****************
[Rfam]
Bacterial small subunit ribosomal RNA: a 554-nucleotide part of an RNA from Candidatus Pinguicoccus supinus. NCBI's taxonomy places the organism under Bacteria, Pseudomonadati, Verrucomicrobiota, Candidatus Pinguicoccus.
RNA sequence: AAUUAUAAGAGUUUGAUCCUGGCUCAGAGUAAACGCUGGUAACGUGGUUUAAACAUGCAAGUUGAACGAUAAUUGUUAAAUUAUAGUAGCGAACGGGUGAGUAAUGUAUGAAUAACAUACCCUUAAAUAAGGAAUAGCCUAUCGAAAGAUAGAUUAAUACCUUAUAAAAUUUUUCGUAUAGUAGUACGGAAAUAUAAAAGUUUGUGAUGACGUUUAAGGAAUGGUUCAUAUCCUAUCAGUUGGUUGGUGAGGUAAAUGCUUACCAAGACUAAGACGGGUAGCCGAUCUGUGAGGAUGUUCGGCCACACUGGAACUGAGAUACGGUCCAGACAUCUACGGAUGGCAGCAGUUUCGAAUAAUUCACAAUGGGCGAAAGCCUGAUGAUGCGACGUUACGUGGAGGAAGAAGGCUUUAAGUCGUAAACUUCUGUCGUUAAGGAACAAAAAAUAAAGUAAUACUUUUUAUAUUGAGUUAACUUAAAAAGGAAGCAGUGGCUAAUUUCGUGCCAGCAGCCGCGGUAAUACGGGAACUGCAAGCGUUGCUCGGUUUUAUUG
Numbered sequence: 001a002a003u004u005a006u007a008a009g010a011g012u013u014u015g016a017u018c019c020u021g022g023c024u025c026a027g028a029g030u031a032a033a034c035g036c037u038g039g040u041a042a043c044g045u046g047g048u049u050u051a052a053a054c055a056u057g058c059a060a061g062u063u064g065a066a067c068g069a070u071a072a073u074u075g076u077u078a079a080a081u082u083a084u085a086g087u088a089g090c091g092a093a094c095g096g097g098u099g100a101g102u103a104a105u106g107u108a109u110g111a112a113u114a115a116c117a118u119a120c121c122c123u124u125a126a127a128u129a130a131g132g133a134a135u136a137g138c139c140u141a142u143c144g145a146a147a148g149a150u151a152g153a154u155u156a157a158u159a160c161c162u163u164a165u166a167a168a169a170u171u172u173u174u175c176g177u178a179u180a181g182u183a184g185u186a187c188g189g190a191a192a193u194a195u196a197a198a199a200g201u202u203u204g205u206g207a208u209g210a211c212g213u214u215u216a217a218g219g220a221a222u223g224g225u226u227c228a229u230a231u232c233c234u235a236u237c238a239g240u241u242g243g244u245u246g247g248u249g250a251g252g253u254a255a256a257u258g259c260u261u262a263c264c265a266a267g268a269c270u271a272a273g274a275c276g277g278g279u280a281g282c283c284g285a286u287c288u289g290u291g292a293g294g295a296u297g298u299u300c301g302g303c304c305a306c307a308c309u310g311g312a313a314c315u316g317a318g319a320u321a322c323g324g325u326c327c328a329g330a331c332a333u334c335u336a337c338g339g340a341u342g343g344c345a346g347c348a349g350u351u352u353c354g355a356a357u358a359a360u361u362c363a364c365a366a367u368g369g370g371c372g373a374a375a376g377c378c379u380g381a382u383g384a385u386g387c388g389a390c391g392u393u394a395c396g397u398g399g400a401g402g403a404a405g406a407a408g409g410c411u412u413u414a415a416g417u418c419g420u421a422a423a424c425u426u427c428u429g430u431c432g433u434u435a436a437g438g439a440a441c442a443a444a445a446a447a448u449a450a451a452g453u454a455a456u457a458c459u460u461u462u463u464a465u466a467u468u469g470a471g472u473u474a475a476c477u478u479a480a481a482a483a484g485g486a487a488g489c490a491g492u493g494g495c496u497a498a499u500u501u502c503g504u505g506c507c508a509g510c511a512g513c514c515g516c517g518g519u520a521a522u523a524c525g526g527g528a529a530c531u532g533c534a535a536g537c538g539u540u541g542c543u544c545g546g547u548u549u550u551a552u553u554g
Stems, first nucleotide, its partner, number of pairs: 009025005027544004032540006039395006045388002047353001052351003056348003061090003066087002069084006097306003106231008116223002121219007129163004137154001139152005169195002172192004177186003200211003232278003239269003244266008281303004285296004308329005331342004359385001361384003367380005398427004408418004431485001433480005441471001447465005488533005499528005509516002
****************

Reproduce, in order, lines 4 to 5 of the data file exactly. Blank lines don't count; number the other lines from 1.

Numbered sequence: 001a002a003u004u005a006u007a008a009g010a011g012u013u014u015g016a017u018c019c020u021g022g023c024u025c026a027g028a029g030u031a032a033a034c035g036c037u038g039g040u041a042a043c044g045u046g047g048u049u050u051a052a053a054c055a056u057g058c059a060a061g062u063u064g065a066a067c068g069a070u071a072a073u074u075g076u077u078a079a080a081u082u083a084u085a086g087u088a089g090c091g092a093a094c095g096g097g098u099g100a101g102u103a104a105u106g107u108a109u110g111a112a113u114a115a116c117a118u119a120c121c122c123u124u125a126a127a128u129a130a131g132g133a134a135u136a137g138c139c140u141a142u143c144g145a146a147a148g149a150u151a152g153a154u155u156a157a158u159a160c161c162u163u164a165u166a167a168a169a170u171u172u173u174u175c176g177u178a179u180a181g182u183a184g185u186a187c188g189g190a191a192a193u194a195u196a197a198a199a200g201u202u203u204g205u206g207a208u209g210a211c212g213u214u215u216a217a218g219g220a221a222u223g224g225u226u227c228a229u230a231u232c233c234u235a236u237c238a239g240u241u242g243g244u245u246g247g248u249g250a251g252g253u254a255a256a257u258g259c260u261u262a263c264c265a266a267g268a269c270u271a272a273g274a275c276g277g278g279u280a281g282c283c284g285a286u287c288u289g290u291g292a293g294g295a296u297g298u299u300c301g302g303c304c305a306c307a308c309u310g311g312a313a314c315u316g317a318g319a320u321a322c323g324g325u326c327c328a329g330a331c332a333u334c335u336a337c338g339g340a341u342g343g344c345a346g347c348a349g350u351u352u353c354g355a356a357u358a359a360u361u362c363a364c365a366a367u368g369g370g371c372g373a374a375a376g377c378c379u380g381a382u383g384a385u386g387c388g389a390c391g392u393u394a395c396g397u398g399g400a401g402g403a404a405g406a407a408g409g410c411u412u413u414a415a416g417u418c419g420u421a422a423a424c425u426u427c428u429g430u431c432g433u434u435a436a437g438g439a440a441c442a443a444a445a446a447a448u449a450a451a452g453u454a455a456u457a458c459u460u461u462u463u464a465u466a467u468u469g470a471g472u473u474a475a476c477u478u479a480a481a482a483a484g485g486a487a488g489c490a491g492u493g494g495c496u497a498a499u500u501u502c503g504u505g506c507c508a509g510c511a512g513c514c515g516c517g518g519u520a521a522u523a524c525g526g527g528a529a530c531u532g533c534a535a536g537c538g539u540u541g542c543u544c545g546g547u548u549u550u551a552u553u554g
Stems, first nucleotide, its partner, number of pairs: 009025005027544004032540006039395006045388002047353001052351003056348003061090003066087002069084006097306003106231008116223002121219007129163004137154001139152005169195002172192004177186003200211003232278003239269003244266008281303004285296004308329005331342004359385001361384003367380005398427004408418004431485001433480005441471001447465005488533005499528005509516002